Every week, Wendyl Nissen takes a readily available packaged food item and decodes what the label tells you about its contents.
I have recently received a rash of emails from people making old-fashioned soups and looking for ingredients such as split peas, barley and lentils to add into them.
Many supermarkets now don't stock these simple staple foods and instead offer the King range of traditional soup mixes which give you the grains but also some additives.
This is what is concerning my readers who have read the ingredients label and have been surprised and worried to see additives they wouldn't normally associate with an old-fashioned soup like pea and ham or vegetable.
One reader wrote: "Would you please be so kind as to check out the genuine nutrition in King Traditional Soup Mix Hearty Vegetable, Pea and Ham etc.
As we give the above as part of a food parcel we are concerned that they do not contain any goodness at all for the recipients."
Another said: "I'd like to know what you think of King Traditional Soup Mix as I add healthy veges to it but wonder if the chemicals in it cancel them out?"
Grains and vegetables (86 per cent)
(split peas, pearl barley (contains gluten), lentils, peas, carrots, onion). These are all wonderfully healthy and nutritious additions to any soup. All provide good fibre, and the pearl barley and lentils give wonderful whole grains which are great for good health. Making soups which contain these grains can be an easy way to get kids and fussy eaters to eat whole grains which they otherwise might not like.
Flavour (contains wheat)
I presume this is some sort of artificial flavour to mimic the taste of chicken in this soup. I would much rather have seen "natural flavour" listed here for something which is essentially a very healthy food.
Most of us add salt to our soups (except perhaps pea and ham). Per 200 ml serving of this soup you will get 401mg.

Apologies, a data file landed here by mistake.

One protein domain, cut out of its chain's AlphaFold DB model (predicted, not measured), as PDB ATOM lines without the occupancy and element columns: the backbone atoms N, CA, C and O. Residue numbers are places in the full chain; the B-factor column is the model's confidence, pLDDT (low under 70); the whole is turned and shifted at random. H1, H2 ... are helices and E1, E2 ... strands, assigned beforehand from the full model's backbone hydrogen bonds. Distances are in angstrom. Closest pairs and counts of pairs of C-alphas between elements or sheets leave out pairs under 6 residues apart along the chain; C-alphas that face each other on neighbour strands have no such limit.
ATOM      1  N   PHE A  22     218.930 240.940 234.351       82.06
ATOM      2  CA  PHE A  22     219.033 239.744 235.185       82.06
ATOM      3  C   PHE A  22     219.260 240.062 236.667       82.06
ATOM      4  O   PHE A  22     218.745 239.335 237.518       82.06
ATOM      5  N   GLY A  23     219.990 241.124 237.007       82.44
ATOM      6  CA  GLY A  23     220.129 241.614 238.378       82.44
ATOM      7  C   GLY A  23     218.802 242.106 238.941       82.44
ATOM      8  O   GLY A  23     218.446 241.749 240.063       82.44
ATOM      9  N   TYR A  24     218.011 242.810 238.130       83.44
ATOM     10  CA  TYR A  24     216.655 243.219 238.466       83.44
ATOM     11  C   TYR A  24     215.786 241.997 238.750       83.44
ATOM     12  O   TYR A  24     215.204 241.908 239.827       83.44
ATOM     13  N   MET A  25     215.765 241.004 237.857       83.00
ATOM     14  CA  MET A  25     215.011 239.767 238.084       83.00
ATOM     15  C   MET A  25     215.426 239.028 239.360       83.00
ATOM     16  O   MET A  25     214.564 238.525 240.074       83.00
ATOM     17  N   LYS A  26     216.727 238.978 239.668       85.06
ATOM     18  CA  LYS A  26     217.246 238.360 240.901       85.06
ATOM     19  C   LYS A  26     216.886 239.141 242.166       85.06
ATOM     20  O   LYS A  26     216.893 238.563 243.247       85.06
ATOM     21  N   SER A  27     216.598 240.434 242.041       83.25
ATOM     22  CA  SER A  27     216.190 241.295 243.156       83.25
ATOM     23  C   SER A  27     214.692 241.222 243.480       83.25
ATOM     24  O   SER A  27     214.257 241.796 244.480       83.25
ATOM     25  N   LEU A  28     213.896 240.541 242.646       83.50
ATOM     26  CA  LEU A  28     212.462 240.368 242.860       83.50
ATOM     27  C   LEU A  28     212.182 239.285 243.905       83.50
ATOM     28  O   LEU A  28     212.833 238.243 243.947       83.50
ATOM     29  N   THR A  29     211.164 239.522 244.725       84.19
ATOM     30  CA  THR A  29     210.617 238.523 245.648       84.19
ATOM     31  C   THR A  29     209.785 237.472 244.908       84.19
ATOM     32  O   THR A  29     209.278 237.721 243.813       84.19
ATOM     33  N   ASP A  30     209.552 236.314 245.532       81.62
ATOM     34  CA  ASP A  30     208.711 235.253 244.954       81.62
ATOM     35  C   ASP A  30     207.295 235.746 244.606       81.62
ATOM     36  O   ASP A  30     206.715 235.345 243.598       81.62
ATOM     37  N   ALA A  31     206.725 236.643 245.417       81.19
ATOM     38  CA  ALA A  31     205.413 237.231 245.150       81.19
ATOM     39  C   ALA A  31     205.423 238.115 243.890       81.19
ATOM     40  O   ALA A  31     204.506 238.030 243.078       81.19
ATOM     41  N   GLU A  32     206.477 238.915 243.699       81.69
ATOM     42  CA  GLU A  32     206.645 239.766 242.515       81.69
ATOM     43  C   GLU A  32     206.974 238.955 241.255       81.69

Dehydrated chicken (2.6 per cent) (contains egg)
This is bits of chicken dried into little pieces which then reconstitute in the soup into rather tasteless lumps of chicken. At 2.6 per cent there isn't a lot in here. I also have no idea why it would contain egg.
This will be in here as a flavour.
Hydrolysed vegetable protein (contains soy)
Known as HVP, this is created when maize and soy are boiled in hydrochloric acid and then broken down with sodium hydroxide to release the protein. It is used in foods as a flavour enhancer but also as a filler.
This is cornflour which you might add to your soups as a thickener.
This is another form of sugar.
Gives a meaty flavour.
Flavour enhancers (627,631)
These two additives usually form a threesome with MSG, but in this product they have eliminated the MSG from the formula which is great.
Instead we have sodium inosinate (627) which is prepared from meat or fish and disodium guanylate (631) which is commercially prepared from yeast extract or sardines and enhances flavours, reducing the amount of salt needed. Asthmatics and gout sufferers are advised to avoid this product.
This is dehydrated garlic.
Anti-caking agent (551)This is silicon dioxide, which is commonly used in powdered foods to prevent the mixture from caking.
You will still get loads of nutrition from this product as the 86 per cent grains and vegetables will give you good sources of complex carbohydrates and some key vitamins and minerals.
But, if you made this soup at home by cooking a chicken carcass, grains and vegetables and water, you would be reducing the amount of additives such as flavour, flavour enhancers, HVP and dehydrated flecks of chicken.
Remarkably, it will take you the same amount of time, so your only problem is how to source the unadulterated split peas, barley and lentils that you need.
I suggest a health shop or better still complain to your local supermarket and ask them to start stocking them again.